When novelist Theo Kendal inherits the remote fenland house in which his cousin Charmery was murdered, he believes it will bring him closer to the truth about her death. It will also be the ideal place to finish his new book. But the bleak Fenn House is an uncomfortable place to spend the winter. Plagued by unexplained noises, a clock that winds up by itself and a rose mysteriously left on the dining room table, Theo is beginning to regret his decision.
Even stranger, his new novel seems to be writing itself – and heading in an unplanned direction. Theo finds himself describing a young boy called Matthew who lives in constant fear of a visit from the cold-eyed men. Struggling to understand the dangerous secrets that surround him and his family, Matthew inhabits a terrifying world where people die in macabre circumstances, where they can be imprisoned without trial or reason, their identities wiped from the world forever.
And then Theo discovers that Matthew and his family really existed, part of a dark and violent segment of recent history that threatens to reach across the years to tear his life apart.
And somehow it all connects to the death of his cousin Charmery . . .
At first the footsteps were faint and distant like a tap dripping or a thin drumskin softly vibrating, but then they grew louder and stronger. Theo listened intently. Soft light crunches – exactly as if someone was walking along the gravel path that wound down to the old boathouse. But he was damned if he was going to yomp through the unlit lonely gardens in search of an intruder – especially since he was living in a house whose owner had been recently murdered and with the murderer still at large. What he would do was make a careful check of all the locks and bolts in the house to make certain no one could get in, and keep his mobile phone near.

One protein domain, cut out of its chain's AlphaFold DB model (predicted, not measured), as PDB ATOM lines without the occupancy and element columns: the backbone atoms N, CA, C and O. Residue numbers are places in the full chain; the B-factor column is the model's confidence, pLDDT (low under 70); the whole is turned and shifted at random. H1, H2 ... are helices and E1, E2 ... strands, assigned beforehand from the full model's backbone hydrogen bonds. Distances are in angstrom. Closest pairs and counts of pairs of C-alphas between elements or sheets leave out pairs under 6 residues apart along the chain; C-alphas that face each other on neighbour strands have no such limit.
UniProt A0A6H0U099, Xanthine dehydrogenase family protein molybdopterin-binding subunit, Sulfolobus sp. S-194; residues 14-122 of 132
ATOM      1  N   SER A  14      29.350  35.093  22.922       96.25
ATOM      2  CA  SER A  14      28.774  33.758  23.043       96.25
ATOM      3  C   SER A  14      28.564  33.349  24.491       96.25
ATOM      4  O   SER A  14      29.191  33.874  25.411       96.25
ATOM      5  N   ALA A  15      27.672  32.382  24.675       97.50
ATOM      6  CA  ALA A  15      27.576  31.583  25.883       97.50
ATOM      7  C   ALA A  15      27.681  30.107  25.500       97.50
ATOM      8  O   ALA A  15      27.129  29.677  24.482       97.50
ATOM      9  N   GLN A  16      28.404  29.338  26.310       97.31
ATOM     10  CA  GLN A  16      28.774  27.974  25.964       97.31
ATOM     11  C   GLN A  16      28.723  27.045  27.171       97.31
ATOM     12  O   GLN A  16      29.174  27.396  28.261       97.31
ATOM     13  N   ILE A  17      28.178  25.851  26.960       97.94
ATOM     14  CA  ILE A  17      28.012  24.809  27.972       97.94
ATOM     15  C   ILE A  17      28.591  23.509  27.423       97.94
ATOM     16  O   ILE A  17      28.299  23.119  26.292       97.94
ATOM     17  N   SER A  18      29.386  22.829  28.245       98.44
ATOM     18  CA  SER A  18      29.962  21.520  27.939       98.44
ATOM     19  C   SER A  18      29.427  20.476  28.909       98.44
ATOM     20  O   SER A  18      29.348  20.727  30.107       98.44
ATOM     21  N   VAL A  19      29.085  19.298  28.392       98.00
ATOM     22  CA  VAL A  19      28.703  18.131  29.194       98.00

The rooms all had shrouded furniture, bare walls, and oblong patches on the walls where pictures or mirrors had hung. There was no one hiding anywhere.
The only room he had still to check was Charmery’s, and he was within two strides of the door when the creakings seemed to shift gear. He paused to listen, not exactly frightened, but puzzled. The sounds were curiously rhythmic, no longer loud enough for actual footsteps. He pushed open the door of Charmery’s room and it was then that another sound came – a sound that sent his heartbeat skittering wildly.
The old clock – the clock that Charmery claimed was Fenn House’s heart, the clock that had not been wound since she died – had just chimed the half hour. The rhythmic sounds that had puzzled Theo a few minutes earlier had been the clock’s measured ticking.
Someone had wound it up.
Darkness was creeping across the garden, as if a veil was being slowly drawn down over it, and the small courtyard was already smothered in shadow.
Charmery used to say summer twilight was romantic – black-bat nights and poets entreating their ladies to come into gardens, she said. Moon rivers and the deep purple falling over sleepy garden walls. It was a secret time, she used to say, her long narrow eyes smiling. A time when no one quite knew where anyone else was, and when you might vanish for a magical mysterious hour of your own… (‘Come down to the boathouse with me, Theo… No one will know…’)
It was on the crest of this memory that Theo saw, quite definitely, a flickering light inside the boathouse.
He unlocked the French windows and stepped outside. Cold night air, dank from the nearby River Chet, breathed into his face and Theo stood listening and trying to see. How mad would it be to investigate on his own? Should he call the local police? But a vagrant light in an old boathouse was hardly cause to call out the cavalry. In any case, by the time they got here the light would probably have disappeared.
He went warily down the twisting path that once he had known as well as he knew his own reflection. Here was the little rockery where the lavender bush had been, and here were the four moss steps to the lower level. Once down the steps a big old apple tree screened the boathouse, and Theo could no longer see the light. Supposing he reached the boathouse to find someone waiting for him? Charmery’s murderer? Or Charmery herself? ‘Let’s run away to the boathouse,’ she had said that afternoon, giving him the shining smile that had always melted his bones. She’s dead, said Theo silently. She’s been dead these four months and the dead don’t return.
But supposing they did? Supposing they came back to a house they had loved and set its heart beating again…?
Paperback: 416 pages
Publisher: Simon & Schuster UK (5 Aug. 2010)
Product Dimensions: 11.1 x 0.1 x 17.8 cm